119. Selected Topics in Archaeology. (4) (Formerly numbered 118.) Lecture, three hours; discussion, one hour (when scheduled). Study of selected topics in archaeology. Consult Schedule of Classes for topics and instructors. May be repeated for credit with topic change. P/NP or letter grading.

Biological Anthropology

120. Survey of Biological Anthropology. (4) Lecture, three hours. Requisite: course 1. Limited to juniors and seniors. In-depth survey of theory and research in biological anthropology, including evolutionary theory, genetics, primatology, human evolution, and human behavior. P/NP or letter grading.

124P. Human Behavioral Ecology. (4) (Formerly numbered 124A.) Lecture, three hours; discussion, one hour (when scheduled). Recommended requisite: course 1 or Life Sciences 1 or 7B. Survey of research in human behavioral ecology. Review of natural and sexual selection, kin selection, and reciprocal altruism. Emphasis on current empirical studies of modern human behavior from evolutionary perspective, including social organization, sexual division of labor, parenting strategies, conflict, and cooperation. P/NP or letter grading.

124Q. Evolutionary Psychology. (4) (Formerly numbered 124B.) Lecture, three hours; discussion, one hour (when scheduled). Recommended requisite: course 1. Survey of research in evolutionary psychology. Review of relevant theory in evolution and genetics. Emphasis on empirical studies of modern human behavior from evolutionary perspective, including social behavior, decision making, language, culture, and child development. P/NP or letter grading.

M124R. Evolution of Language. (4) (Formerly numbered 124R.) (Same as Communication M124.) Lecture, three hours; discussion, one hour (when scheduled). Recommended preparation: course 1 or 4 or Linguistics 1. Designed for juniors and seniors. How did human capacity for language evolve? Examination of origin of human language from biological, comparative, developmental, social and computational perspectives. Topics include evolutionary theory, linguistic structure, gesture and speech, animal communication, language learning, language disorders, and computational models of language emergence. P/NP or letter grading.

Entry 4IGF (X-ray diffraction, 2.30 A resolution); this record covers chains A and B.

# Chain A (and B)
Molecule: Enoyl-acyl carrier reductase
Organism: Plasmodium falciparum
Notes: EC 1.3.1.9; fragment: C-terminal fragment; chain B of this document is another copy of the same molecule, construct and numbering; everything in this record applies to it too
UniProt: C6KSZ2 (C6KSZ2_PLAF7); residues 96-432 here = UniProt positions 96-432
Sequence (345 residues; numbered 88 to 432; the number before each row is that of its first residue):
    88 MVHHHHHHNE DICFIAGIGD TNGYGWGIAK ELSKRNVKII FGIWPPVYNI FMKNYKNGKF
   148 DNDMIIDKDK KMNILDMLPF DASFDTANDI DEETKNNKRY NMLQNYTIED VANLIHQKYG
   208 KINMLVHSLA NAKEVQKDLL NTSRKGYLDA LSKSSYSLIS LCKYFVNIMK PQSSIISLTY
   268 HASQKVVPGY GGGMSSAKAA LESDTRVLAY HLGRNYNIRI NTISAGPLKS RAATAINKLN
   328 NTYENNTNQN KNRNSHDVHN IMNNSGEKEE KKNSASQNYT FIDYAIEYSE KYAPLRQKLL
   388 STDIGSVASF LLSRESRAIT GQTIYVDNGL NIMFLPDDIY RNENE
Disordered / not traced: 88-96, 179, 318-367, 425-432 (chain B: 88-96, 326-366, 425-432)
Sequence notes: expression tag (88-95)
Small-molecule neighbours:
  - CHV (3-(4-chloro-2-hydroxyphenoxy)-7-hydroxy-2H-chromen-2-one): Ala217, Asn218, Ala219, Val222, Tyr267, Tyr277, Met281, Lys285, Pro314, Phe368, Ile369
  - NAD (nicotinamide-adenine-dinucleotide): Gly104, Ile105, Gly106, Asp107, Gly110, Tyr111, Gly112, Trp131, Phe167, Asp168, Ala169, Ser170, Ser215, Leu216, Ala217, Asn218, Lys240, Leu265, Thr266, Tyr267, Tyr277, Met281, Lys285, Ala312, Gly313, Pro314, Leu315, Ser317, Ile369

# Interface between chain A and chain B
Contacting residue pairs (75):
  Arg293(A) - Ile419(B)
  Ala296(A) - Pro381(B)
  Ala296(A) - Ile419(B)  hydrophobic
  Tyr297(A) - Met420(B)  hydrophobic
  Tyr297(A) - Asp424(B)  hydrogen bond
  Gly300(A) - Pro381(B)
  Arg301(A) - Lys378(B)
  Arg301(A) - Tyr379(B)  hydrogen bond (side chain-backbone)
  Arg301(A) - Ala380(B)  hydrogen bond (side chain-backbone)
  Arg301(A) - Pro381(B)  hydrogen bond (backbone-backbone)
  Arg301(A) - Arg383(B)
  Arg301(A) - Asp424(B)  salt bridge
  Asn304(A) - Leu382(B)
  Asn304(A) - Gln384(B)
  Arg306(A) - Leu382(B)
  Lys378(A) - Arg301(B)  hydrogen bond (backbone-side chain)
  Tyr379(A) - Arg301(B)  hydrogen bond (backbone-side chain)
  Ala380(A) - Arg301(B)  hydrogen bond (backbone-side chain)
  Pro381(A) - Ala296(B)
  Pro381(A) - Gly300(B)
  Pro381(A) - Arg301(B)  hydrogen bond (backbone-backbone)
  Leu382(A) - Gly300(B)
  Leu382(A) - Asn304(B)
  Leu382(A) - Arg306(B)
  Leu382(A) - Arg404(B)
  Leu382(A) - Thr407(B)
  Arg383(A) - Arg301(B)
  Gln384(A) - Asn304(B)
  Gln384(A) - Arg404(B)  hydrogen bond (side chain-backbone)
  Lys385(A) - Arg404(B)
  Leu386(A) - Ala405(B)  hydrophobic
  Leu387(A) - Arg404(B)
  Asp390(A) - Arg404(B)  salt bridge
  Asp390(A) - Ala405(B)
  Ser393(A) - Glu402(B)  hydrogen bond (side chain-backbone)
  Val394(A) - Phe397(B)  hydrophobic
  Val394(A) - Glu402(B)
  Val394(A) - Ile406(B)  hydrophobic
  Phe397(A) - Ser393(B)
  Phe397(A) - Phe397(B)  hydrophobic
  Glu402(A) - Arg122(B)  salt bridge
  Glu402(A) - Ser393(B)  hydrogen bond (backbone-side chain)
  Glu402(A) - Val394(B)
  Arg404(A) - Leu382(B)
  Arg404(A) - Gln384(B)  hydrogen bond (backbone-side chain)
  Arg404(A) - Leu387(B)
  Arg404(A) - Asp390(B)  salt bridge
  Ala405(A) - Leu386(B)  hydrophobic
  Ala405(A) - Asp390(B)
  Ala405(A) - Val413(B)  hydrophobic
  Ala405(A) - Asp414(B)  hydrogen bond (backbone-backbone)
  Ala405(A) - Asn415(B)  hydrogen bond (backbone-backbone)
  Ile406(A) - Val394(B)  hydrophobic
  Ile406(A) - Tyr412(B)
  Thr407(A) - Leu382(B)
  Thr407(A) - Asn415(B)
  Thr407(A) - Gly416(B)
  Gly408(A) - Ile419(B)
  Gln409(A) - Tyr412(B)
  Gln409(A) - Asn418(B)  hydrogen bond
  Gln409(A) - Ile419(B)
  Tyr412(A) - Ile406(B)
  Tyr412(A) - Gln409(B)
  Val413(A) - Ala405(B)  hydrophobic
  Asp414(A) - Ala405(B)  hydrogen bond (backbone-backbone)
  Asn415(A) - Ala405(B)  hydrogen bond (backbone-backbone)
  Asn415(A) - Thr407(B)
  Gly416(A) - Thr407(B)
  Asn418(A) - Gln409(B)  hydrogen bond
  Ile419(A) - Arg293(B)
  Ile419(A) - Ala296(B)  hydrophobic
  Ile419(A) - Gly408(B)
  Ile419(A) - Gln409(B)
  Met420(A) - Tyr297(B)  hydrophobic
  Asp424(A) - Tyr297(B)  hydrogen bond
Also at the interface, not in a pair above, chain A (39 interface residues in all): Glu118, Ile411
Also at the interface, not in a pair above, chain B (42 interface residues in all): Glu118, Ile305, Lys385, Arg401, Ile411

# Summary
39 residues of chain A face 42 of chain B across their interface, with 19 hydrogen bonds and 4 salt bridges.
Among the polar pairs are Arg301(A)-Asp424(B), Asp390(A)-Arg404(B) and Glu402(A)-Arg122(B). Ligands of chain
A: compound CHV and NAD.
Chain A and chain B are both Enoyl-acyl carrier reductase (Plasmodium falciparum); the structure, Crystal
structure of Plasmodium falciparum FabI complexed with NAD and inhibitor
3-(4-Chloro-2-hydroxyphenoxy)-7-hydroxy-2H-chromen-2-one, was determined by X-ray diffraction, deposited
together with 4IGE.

124S. Evolution of Human Sexual Behavior. (4) (Formerly numbered 124P.) Lecture, three hours; discussion, one hour (when scheduled). Requisite: course 1. Examination of human sexual relations and social behavior from evolutionary perspective. Emphasis on theories and evidence for differences between men and women in their patterns of growth, maturation, fertility, mortality, parenting, and relations with members of opposite sex. P/NP or letter grading.

124T. Evolution of Personality. (4) Lecture, three hours; discussion, one hour (when scheduled). Recommended requisite: course 1 or Life Sciences 1 or 7B or Psychology 10. Evolutionary hypotheses for existence of stable differences among individuals in patterns of thought, emotion, and behavior. Descriptive accounts of personality structure (e.g. Big Five). Comparison of explanatory models including balancing selection, facultative calibration, and mutation-selection balance. P/NP or letter grading.

126P. Paleopathology. (4) (Formerly numbered 129Q.) Lecture, three hours. Designed for juniors/seniors. Evidence of disease and trauma, as preserved in skeletal remains of ancient and modern human populations. Discussions of medical procedures (trepanation), health status, ethnic mutilation (cranial deformation, footbinding), cannibalism, and sacrifice and roles such activities have played in human societies. P/NP or letter grading.